Cholera: The Victorian Plague

Frank Edward


The Victorian Britain was swept by five cholera epidemics which led to evolution of sanitary culture that was punctuated by sanitary reforms and engineering. The epidemic made social, political and spatial relations to change. It also led to the emergence of a concept ‘sanitary city’ in the urban planning, a concept that circulated to other parts of the world. Victorian ideas were on the move. Many works on cholera epidemics and sanitary cities discuss mainly about the contributions of few actors, particularly Sir Edwin Chadwick, the main sanitation infrastructures and about a select of cholera epidemics that the swept across towns and cities during the Victorian era. On the contrary, the monograph by a historian Amanda J. Thomas sets out a novel departure by examining all five epidemics and explaining how knowledge and experience of each epidemic drew many actors as well as a series of interventions. It weaves together the social and epidemiological histories of cholera; biographical contributions of key Victorian figures particularly Sir Joseph Bazalgette, Dr. John Snow and William Farr; social history of urban poverty; and the critical accounts that portray reactions of people in the times of epidemics.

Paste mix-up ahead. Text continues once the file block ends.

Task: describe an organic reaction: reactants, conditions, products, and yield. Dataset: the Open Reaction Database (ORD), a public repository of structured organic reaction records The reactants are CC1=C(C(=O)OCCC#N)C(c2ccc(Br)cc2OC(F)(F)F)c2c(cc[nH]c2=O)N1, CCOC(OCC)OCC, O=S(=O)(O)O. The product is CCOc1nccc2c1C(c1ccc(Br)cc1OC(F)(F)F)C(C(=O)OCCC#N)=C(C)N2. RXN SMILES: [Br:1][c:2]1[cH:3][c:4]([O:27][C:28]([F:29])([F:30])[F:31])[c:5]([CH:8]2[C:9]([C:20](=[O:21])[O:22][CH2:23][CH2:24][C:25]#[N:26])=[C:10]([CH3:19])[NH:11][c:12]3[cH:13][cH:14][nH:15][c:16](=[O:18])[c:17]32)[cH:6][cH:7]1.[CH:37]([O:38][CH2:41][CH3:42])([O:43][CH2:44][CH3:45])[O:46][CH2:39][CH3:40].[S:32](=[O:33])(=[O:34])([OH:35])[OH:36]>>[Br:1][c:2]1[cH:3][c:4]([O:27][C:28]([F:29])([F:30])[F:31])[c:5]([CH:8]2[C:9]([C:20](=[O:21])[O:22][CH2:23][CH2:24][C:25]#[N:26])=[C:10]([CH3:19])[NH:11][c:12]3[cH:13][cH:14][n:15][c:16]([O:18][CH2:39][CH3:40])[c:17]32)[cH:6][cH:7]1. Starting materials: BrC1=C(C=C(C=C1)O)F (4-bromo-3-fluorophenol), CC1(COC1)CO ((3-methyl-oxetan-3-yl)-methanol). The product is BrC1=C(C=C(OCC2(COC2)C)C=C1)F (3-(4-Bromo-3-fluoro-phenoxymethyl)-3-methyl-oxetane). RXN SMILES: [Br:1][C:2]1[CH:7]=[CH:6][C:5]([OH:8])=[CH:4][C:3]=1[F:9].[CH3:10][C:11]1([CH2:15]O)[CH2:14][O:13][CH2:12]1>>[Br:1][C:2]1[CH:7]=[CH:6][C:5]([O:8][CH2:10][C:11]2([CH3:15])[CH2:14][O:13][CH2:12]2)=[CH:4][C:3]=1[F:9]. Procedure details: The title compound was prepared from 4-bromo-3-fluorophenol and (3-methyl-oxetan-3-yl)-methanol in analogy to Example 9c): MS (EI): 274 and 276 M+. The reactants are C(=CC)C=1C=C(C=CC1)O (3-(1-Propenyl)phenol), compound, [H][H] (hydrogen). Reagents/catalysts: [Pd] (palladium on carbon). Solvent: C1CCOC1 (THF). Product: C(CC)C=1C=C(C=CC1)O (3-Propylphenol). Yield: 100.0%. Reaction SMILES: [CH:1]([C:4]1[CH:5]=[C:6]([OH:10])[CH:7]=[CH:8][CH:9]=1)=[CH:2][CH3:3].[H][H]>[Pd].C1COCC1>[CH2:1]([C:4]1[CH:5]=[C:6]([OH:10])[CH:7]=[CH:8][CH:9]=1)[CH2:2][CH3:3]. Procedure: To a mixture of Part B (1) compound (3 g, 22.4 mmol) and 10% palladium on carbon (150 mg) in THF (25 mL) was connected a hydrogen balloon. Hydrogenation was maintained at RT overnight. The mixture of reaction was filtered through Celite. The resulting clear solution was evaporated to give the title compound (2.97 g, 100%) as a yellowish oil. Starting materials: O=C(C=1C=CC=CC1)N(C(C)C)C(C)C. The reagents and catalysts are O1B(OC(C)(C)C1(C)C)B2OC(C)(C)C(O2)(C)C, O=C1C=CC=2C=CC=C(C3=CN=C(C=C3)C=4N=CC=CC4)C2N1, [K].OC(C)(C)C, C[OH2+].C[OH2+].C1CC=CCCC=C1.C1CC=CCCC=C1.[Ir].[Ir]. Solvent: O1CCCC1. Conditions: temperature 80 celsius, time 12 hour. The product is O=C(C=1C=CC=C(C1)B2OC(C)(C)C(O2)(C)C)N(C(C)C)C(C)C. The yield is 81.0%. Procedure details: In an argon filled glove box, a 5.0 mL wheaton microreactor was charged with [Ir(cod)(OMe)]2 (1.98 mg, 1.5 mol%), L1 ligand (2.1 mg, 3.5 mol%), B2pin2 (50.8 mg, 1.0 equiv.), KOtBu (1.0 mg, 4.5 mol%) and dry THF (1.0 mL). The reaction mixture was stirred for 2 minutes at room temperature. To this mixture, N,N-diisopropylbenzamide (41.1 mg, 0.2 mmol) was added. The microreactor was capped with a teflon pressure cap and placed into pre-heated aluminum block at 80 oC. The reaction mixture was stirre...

Cholera, Victorian Britain, Pandemics, Bazalgette, Dr. Snow

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